Leora Laforge wrote:Asparagus is the only vegetable that I ever think of with perennial veg. Do you have rhubarb? Not really a veggie, but definitely a perennial. Spinach and lettuce are annuals, but if you let them go to seed they will often reseed themselves, which has the low maintenance factor of perennials. Lambsquarters, purslane, and dandelions all kind of taste like spinach as long as you pick them early in the growing season, and since those are actual weeds they are super easy to grow.
Trace Oswald wrote:
I don't grow rhubarb for the same reason I don't grow cranberries. I have a rule (my own rule, that applies to me only), that if I have to add a ton of sugar to something to make it edible, it isn't edible.
Aimee Hall wrote:I do understand your desire to have them taste good. I feel much the same way, though I feel that there are many perennial vegetables up to the task. Some that I highly recommend and personally enjoy the flavour of (though I know tastes are different for everyone) and I think most of these should be able to survive in zone 4b:...
Catie George wrote:Perennial vegetables are more of a short seasoned novelty in my garden than a staple.
Jan White wrote:I'm with you on the rhubarb, Trace.
I just planted them this year so I'm not sure how they'll perform, but I got a couple things from store.experimentalfarmnetwork.org that seem promising.
One is homesteader's kaleidoscopic perennial kale grex and the other is Deitrich's wild broccoli raab, which is a self-seeding biennial.
In 20 years I've never successfully grown kale. No matter where I've been or what kind of soil, including my current place, the kale has always been stunted and covered in aphids. This grex is all big and beautiful with no aphids. Most of the best plants are big leaved collard types.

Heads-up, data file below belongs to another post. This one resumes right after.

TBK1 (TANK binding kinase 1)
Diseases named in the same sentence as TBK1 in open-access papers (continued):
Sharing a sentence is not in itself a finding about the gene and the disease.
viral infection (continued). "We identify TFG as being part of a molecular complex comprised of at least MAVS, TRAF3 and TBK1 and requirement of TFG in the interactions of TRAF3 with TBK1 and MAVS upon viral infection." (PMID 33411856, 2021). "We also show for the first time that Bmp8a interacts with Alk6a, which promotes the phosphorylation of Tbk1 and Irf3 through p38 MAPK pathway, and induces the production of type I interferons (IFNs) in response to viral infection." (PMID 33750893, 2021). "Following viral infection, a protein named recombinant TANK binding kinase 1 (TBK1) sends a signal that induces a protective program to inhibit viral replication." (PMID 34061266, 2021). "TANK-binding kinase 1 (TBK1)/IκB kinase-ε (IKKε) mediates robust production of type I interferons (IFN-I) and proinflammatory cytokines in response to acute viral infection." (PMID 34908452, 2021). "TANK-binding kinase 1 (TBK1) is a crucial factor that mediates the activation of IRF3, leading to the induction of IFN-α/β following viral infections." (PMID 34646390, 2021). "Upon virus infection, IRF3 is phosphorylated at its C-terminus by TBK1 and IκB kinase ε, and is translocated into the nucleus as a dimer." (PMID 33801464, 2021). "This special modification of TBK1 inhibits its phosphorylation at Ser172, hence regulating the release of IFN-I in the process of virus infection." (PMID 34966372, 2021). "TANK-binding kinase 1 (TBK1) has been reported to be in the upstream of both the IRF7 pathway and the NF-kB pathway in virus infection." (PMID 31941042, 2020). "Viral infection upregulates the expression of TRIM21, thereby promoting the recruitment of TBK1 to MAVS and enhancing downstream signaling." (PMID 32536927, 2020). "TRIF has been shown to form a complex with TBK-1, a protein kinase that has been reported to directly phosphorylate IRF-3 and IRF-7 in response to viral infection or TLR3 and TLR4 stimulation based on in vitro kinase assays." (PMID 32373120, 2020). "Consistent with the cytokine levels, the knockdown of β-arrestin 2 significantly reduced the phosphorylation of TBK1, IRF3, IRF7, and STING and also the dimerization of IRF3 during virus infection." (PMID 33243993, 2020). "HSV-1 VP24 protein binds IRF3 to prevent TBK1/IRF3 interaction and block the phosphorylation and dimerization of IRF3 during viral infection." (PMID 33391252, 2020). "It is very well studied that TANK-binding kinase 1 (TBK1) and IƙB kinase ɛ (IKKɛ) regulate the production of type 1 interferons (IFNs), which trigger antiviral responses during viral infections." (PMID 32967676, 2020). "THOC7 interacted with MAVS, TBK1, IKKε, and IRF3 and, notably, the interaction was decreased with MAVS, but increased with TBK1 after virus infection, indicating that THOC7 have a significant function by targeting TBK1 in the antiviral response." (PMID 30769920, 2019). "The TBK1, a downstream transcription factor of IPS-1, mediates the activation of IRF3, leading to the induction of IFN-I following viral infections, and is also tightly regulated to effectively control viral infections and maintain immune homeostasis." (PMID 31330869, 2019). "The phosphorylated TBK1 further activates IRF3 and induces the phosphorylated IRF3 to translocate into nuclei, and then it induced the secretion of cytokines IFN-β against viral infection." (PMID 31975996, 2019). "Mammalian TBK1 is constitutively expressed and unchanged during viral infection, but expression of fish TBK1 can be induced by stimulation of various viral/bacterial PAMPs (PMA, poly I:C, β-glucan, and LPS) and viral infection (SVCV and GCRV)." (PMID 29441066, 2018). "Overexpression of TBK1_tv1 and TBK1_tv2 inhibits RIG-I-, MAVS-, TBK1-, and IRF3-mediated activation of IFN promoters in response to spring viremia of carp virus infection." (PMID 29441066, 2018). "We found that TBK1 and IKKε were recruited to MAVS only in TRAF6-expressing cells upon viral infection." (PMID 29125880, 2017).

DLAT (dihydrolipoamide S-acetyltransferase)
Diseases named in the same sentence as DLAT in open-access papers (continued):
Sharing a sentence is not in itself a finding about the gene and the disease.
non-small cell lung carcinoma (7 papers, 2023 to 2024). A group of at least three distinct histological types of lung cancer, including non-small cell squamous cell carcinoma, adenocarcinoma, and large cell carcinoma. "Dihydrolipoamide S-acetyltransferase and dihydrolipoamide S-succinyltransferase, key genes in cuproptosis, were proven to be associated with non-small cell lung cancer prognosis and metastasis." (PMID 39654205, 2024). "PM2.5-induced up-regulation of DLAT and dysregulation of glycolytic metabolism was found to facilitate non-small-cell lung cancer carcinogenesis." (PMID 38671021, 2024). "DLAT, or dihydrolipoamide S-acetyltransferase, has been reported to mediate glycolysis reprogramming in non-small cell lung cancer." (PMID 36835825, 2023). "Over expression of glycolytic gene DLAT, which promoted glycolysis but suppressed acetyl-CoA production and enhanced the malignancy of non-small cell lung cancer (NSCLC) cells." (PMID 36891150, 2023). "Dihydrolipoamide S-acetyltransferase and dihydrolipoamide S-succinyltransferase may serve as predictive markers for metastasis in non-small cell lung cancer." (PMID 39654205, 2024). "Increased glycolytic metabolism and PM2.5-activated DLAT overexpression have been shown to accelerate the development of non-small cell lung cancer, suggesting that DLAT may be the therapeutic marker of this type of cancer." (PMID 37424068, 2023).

The raab is in pots to be planted out when it cools down a bit. The leaves are a little strong to eat them raw in large quantities, but they're nice cooked. Like turnip greens. A few plants went to seed this year, and raabs are tasty. I only ate one, though, cause I want the seeds.
I have a patch of the raab growing that I don't even remember planting. I must have sprinkled some around in random places before hedging my bets with some in pots. The random patch came up and thrived all summer under very challenging conditions.
Trace Oswald wrote:
I am planting a lot more things like spinach that I can let go to seed. I do have lambsquarters and dandelions growing, but I don't really eat them. I've never tried cooking them, only eating them raw. I can eat them, but I wouldn't say I enjoy them much. I like purslane raw, but don't have it at my current land.
Trace Oswald wrote:I love the idea of growing and eating them, but the taste leaves a lot to be desired, in my opinion. Look at the number of times you see Linden tree leaves being touted as a vegetable. I have to believe no one that adds them to a list has ever eaten one. If you try them, you'll quickly finding out they taste like, well, a tree leaf, and they aren't a good substitute for any vegetable I ever ate.
So, here is my question. What perennial vegetable actually taste good enough to be a substitute for the roughly equivalent annual vegetable? I'm in zone 4b, so that rules out a lot of things I can grow. I have dozens of fruit trees and berry bushes planted in my food forest, but I would really like to have some perennial vegetables growing, short of the few things I have. Currently I have asparagus and horseradish, and that is about it. Any ideas of great tasting, cold hardy veggies?
Thank for your time.